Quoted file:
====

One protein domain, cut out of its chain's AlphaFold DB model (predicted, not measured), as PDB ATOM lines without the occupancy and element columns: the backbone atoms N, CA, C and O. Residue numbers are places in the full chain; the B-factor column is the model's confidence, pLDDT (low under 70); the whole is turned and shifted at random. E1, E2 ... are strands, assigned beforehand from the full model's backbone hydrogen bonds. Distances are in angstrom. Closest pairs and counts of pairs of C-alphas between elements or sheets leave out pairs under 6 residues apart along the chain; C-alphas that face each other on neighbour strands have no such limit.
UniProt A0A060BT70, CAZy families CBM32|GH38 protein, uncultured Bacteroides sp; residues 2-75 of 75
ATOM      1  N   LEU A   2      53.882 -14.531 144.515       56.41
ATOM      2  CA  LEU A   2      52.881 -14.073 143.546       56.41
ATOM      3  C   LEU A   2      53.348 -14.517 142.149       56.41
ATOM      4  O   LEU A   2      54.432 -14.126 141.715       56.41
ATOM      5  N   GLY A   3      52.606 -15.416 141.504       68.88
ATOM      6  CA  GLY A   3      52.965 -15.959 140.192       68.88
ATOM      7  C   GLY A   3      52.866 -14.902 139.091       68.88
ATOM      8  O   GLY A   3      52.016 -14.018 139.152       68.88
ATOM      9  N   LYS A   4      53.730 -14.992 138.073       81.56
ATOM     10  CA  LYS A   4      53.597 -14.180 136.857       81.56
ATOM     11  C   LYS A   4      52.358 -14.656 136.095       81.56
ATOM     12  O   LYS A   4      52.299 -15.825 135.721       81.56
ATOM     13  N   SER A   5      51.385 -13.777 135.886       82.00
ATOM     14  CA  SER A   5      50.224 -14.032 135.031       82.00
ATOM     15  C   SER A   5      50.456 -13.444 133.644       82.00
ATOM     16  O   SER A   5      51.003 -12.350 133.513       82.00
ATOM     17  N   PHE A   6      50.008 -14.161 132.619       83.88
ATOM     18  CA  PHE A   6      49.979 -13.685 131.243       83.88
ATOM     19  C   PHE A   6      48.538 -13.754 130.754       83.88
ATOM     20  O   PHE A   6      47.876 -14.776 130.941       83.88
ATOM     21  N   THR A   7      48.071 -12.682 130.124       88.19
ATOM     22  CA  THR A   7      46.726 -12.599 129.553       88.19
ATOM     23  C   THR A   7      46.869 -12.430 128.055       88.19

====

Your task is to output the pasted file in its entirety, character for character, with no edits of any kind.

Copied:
One protein domain, cut out of its chain's AlphaFold DB model (predicted, not measured), as PDB ATOM lines without the occupancy and element columns: the backbone atoms N, CA, C and O. Residue numbers are places in the full chain; the B-factor column is the model's confidence, pLDDT (low under 70); the whole is turned and shifted at random. E1, E2 ... are strands, assigned beforehand from the full model's backbone hydrogen bonds. Distances are in angstrom. Closest pairs and counts of pairs of C-alphas between elements or sheets leave out pairs under 6 residues apart along the chain; C-alphas that face each other on neighbour strands have no such limit.
UniProt A0A060BT70, CAZy families CBM32|GH38 protein, uncultured Bacteroides sp; residues 2-75 of 75
ATOM      1  N   LEU A   2      53.882 -14.531 144.515       56.41
ATOM      2  CA  LEU A   2      52.881 -14.073 143.546       56.41
ATOM      3  C   LEU A   2      53.348 -14.517 142.149       56.41
ATOM      4  O   LEU A   2      54.432 -14.126 141.715       56.41
ATOM      5  N   GLY A   3      52.606 -15.416 141.504       68.88
ATOM      6  CA  GLY A   3      52.965 -15.959 140.192       68.88
ATOM      7  C   GLY A   3      52.866 -14.902 139.091       68.88
ATOM      8  O   GLY A   3      52.016 -14.018 139.152       68.88
ATOM      9  N   LYS A   4      53.730 -14.992 138.073       81.56
ATOM     10  CA  LYS A   4      53.597 -14.180 136.857       81.56
ATOM     11  C   LYS A   4      52.358 -14.656 136.095       81.56
ATOM     12  O   LYS A   4      52.299 -15.825 135.721       81.56
ATOM     13  N   SER A   5      51.385 -13.777 135.886       82.00
ATOM     14  CA  SER A   5      50.224 -14.032 135.031       82.00
ATOM     15  C   SER A   5      50.456 -13.444 133.644       82.00
ATOM     16  O   SER A   5      51.003 -12.350 133.513       82.00
ATOM     17  N   PHE A   6      50.008 -14.161 132.619       83.88
ATOM     18  CA  PHE A   6      49.979 -13.685 131.243       83.88
ATOM     19  C   PHE A   6      48.538 -13.754 130.754       83.88
ATOM     20  O   PHE A   6      47.876 -14.776 130.941       83.88
ATOM     21  N   THR A   7      48.071 -12.682 130.124       88.19
ATOM     22  CA  THR A   7      46.726 -12.599 129.553       88.19
ATOM     23  C   THR A   7      46.869 -12.430 128.055       88.19